Open Enrollment Scenarios

Similar to performing annual tax planning, clients have the opportunity each year to evaluate their employer’s care insurance and benefits package during an open enrollment period, typically held in October or November each year. Clients face the challenge of determining which kind of health insurance plan is right for their needs, and your fee-for-service engagement on navigating employer benefits can be a very attractive service.

This engagement can help clients evaluate the tradeoffs of traditional HMO/PPO plans versus High Deductible Health Plans with an associated HSA savings account. As mentioned before, you can help clients optimize an available FSA for qualified medical spending, and estimate qualified child care expenses for which a portion can be reimbursed from a dependent care FSA plan.

Many employers also offer basic life insurance coverage for the employee, but there may be planning opportunities for purchasing additional insurance coverage without a medical exam that may be beneficial to clients with existing health issues that make purchasing insurance in the open marketplace cost prohibitive. 

Estate Review

Not all clients have their net worth allocated to a traditional portfolio of stocks, bonds, and mutual funds. Many have significant amounts of their net worth invested in real estate, private businesses, art, collectibles, precious metals, and digital assets (think income-generating online affiliate accounts and websites, and yes, even cryptocurrency).

These clients would benefit from a fee-for-service engagement that reviews the makeup and organization of their estate, including the ownership and titling of physical assets, verification of beneficiary designations on qualified accounts, and periodic valuation updates of the property that falls under the client’s estate. 

As the size of the estate increases, both in the number of physical assets as well as the asset value, you may identify opportunities to change the ownership of certain assets, gift highly appreciated assets, establish charitable trusts, and more. Clients will also value a clear, consolidated chart or graphic of the physical assets they own and an illustration of the ownership and beneficiary dependencies that are next to impossible to memorize in one’s head.       

Preparing for College

While short-term inflation is making headlines this year, families with children are no strangers to the rapidly rising costs of college and higher education over many years. Another fee-for-service engagement well suited for such families is preparing a plan to fund tuition, room and board, and other expenses related to education beyond high school. Your engagement can include a summary of anticipated costs of public versus private institutions, in-state versus out-of-state universities, and commuting students versus students who live on campus full-time.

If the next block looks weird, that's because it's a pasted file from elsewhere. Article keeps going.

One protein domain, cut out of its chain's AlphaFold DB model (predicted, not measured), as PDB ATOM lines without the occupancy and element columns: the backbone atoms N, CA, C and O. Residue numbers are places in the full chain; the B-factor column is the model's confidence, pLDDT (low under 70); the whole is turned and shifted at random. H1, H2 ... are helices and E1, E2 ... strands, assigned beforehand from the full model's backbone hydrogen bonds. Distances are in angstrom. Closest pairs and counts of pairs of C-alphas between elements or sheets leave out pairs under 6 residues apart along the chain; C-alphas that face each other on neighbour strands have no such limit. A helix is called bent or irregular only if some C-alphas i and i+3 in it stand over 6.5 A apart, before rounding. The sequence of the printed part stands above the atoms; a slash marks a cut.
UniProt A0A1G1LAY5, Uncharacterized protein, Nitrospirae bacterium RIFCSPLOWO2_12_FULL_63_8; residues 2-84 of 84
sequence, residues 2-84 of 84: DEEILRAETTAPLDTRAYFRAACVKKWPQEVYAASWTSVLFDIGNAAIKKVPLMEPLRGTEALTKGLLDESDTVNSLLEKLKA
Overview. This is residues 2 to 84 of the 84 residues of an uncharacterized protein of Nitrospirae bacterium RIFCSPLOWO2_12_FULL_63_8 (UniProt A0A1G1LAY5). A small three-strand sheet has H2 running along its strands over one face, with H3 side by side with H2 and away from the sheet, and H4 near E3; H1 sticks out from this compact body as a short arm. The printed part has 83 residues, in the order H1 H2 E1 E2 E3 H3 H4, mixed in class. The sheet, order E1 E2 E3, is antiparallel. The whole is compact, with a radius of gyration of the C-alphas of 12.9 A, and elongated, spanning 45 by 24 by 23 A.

Beyond estimating the cost of attending college, you have a number of opportunities to propose funding strategies using 529 accounts, Education Savings Accounts, or even Roth IRAs. Families will appreciate insight on a variety of need-based and merit-based financial aid that is available, plus understanding which universities and institutions are more likely to offer qualified students grants, academic and athletic scholarships, zero-interest tuition payment plans, and more.

Equity and Incentive Compensation

One byproduct of the recent “Great Resignation” is that many workers have joined companies offering generous compensation of not only base salary, but also equity compensation in the form of stock options, employee stock purchase plans, and restricted shares.

If a number of your clients changed employers and are eligible for equity compensation, you can provide stock option planning under the fee-for-service model. This model allows you to educate clients on the different rules and tax treatment of incentive stock options versus nonstatutory stock options (sometimes identified as non-qualified stock options) and whether or not “phantom income” and the Alternative Minimum Tax may affect the household’s tax owed.